July 30, 2004

Smooth Moves training created to help staff avoid injuries from patient lifting, moving

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On Tuesday, nurses looked over new equipment available to help move patients. Julia Rust-Jones, an occupational therapist, left, moves mock patient Anita Chesney, R.N., M.P.H., on an air mattress with the help of equipment vendor Matt Sears, right. Photo by Neil Brake

Smooth Moves training created to help staff avoid injuries from patient lifting, moving

To help staff avoid injury when lifting and moving patients, a new Vanderbilt University Medical Center program called Smooth Moves combines staff training, patient assessments and the latest equipment.

Employee injuries from lifting and moving patients are on the rise nationally, said Melanie D. Swift, M.D., medical director of the Occupational Health Clinic and project director for Smooth Moves. The trend is associated with increases in the average weight of patients and the average age of nurses, she said.

“Increasingly we see nurses with serious injuries as a result of lifting and handling patients,” said Chief Nursing Officer Marilyn A. Dubree. “Nationally, more than one in 10 nurses are considering leaving the profession because of the physical demands. It’s a shame to have that kind of side issue distracting people from their careers. … We want to get this done and see as quick an improvement in our work life as we can.”

In Smooth Moves training, employees who work with adult inpatients will learn about the hazards posed by lifting and moving patients; they’ll learn about newly available equipment and supplies, from slippery sheets to free-standing lift machines, that can help them accomplish their work more safely; and they’ll learn how to assess each patient to determine the equipment and staff needed to move the patient safely.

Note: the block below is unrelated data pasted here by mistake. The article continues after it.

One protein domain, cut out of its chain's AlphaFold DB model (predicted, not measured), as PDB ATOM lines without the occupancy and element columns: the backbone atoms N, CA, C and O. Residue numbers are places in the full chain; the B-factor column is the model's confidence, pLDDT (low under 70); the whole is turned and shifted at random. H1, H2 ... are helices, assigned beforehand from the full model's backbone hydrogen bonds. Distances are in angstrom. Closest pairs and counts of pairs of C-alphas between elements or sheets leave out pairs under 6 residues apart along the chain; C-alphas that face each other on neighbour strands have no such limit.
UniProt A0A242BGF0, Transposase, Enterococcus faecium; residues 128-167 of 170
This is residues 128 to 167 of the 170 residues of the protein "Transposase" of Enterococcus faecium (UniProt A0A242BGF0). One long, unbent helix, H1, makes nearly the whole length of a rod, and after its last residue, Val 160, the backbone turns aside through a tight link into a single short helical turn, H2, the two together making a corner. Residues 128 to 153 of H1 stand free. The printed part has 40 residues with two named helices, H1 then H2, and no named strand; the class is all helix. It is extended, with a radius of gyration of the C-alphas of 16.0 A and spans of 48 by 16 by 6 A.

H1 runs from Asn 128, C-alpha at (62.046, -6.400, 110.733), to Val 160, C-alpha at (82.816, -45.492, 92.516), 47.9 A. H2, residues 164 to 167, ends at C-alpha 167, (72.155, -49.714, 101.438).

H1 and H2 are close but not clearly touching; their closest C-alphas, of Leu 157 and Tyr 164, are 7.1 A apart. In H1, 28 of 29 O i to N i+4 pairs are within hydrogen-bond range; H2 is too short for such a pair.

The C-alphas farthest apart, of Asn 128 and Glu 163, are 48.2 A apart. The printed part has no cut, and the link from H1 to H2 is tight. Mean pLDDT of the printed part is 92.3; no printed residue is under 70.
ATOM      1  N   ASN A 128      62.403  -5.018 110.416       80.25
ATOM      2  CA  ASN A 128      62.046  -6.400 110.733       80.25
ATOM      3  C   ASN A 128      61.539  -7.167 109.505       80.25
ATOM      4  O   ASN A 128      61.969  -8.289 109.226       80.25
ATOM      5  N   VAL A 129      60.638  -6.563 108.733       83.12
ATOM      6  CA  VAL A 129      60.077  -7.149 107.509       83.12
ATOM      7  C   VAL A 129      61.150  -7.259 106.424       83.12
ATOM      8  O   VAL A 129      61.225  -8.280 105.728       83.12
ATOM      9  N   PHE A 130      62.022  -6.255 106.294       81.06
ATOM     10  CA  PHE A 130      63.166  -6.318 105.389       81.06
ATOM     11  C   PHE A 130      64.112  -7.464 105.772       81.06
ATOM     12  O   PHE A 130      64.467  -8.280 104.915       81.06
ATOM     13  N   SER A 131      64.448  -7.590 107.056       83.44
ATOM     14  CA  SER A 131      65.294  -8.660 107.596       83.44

Swift said that comprehensive programs such as Smooth Moves, combining training, technology and patient assessments, have been shown to reduce inpatient workers comp costs by as much as two-thirds.

Vanderbilt’s ergonomic program has long been working to reduce work injuries, though most people are familiar only with the program’s more traditional office ergonomic training. Vanderbilt ergonomist June MacNeil is now focusing more of her attention on patient care areas.

“With new resources, we can now move into a more active phase in our work with caregivers,” MacNeil said.

Smooth Moves training has been preceded by a unit-by-unit assessment of equipment needs. On Tuesday staff had an opportunity to look over equipment from several vendors and make purchasing recommendations.

Conducted by the Learning Center, the training is expected to take about two hours. Hospital units 11 South, 10 South, 9 North and South, 7 north and 4 South will undergo training first. The program will extend throughout the adult hospital within three years, Swift said.

To assess the program, Swift’s team will track employee injuries, workers comp costs, and lost productivity due to injury.